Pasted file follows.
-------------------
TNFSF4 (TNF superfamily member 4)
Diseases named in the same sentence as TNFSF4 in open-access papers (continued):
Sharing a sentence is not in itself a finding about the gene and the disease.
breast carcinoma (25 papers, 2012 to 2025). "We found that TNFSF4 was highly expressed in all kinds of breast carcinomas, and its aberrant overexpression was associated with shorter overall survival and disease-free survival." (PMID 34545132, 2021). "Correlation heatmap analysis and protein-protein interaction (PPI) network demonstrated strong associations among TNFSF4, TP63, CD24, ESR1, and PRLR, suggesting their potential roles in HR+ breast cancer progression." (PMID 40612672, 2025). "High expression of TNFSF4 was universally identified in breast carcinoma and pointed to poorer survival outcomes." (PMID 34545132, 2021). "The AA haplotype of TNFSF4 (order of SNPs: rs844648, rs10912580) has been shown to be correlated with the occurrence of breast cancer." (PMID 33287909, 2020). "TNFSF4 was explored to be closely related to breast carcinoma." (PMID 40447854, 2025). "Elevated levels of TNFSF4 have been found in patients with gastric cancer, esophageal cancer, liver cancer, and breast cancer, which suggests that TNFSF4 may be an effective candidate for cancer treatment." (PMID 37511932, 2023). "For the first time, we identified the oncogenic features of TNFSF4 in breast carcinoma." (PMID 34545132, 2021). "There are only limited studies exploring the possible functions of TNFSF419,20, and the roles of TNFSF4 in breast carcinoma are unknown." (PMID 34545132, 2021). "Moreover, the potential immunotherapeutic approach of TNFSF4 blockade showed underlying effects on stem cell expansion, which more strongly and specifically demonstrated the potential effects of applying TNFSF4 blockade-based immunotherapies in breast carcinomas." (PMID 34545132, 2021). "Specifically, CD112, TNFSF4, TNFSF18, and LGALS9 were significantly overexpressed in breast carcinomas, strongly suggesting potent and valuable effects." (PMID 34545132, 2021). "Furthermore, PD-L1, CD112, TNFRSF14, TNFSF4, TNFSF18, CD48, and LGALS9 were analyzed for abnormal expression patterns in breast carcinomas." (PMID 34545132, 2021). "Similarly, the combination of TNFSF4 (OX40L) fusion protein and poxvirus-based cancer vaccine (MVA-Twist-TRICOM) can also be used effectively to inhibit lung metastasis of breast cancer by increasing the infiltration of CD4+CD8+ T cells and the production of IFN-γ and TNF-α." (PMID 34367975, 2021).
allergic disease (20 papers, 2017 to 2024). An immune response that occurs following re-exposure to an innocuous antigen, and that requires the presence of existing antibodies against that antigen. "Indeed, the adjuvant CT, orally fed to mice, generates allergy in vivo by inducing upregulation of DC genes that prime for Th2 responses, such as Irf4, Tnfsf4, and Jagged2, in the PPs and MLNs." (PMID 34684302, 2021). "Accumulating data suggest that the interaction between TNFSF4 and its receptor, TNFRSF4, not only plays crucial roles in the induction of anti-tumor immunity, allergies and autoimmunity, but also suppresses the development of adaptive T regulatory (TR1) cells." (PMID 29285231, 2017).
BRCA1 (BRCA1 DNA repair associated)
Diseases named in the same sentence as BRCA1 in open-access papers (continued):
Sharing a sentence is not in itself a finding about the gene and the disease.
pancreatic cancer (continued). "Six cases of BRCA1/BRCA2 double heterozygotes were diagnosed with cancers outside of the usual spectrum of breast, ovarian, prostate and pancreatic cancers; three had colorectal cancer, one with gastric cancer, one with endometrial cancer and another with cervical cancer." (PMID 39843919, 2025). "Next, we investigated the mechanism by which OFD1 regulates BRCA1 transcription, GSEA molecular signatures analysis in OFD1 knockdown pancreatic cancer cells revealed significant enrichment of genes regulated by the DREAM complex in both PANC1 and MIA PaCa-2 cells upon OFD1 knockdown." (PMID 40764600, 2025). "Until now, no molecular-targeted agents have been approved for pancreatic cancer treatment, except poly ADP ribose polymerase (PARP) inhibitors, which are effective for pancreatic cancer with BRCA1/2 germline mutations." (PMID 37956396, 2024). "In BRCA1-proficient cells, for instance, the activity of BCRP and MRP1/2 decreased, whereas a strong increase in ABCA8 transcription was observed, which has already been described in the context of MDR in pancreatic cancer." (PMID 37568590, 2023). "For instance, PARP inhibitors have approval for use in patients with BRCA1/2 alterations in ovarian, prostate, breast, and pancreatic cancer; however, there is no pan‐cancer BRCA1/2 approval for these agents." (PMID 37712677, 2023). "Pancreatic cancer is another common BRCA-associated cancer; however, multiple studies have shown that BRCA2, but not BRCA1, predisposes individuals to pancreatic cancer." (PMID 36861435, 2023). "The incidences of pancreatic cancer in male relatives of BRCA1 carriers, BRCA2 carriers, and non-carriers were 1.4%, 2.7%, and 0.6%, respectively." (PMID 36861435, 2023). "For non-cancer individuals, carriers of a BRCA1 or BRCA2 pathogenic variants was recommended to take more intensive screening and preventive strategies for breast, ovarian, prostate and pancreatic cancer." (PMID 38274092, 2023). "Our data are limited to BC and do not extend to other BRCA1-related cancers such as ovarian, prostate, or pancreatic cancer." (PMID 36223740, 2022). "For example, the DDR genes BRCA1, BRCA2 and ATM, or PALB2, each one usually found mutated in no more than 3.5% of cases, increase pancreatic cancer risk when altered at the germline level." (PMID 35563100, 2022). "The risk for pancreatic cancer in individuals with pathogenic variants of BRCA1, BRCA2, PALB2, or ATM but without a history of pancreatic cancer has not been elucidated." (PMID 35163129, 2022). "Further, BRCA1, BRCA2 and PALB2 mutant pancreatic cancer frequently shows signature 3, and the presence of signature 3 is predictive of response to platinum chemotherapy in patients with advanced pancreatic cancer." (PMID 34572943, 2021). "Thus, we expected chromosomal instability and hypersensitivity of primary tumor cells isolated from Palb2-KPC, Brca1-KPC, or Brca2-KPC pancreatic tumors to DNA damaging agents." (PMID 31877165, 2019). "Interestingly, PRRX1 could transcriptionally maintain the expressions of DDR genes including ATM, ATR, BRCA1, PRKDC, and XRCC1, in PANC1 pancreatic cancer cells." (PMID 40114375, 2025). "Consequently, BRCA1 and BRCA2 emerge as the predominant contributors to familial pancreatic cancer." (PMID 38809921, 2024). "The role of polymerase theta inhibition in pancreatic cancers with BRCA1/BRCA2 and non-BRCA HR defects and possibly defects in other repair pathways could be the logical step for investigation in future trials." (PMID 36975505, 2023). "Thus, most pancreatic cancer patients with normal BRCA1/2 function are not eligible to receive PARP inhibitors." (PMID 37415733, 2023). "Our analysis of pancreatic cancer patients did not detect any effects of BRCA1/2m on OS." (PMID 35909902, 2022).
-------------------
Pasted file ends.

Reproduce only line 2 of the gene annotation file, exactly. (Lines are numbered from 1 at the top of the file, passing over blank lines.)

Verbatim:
Diseases named in the same sentence as TNFSF4 in open-access papers (continued):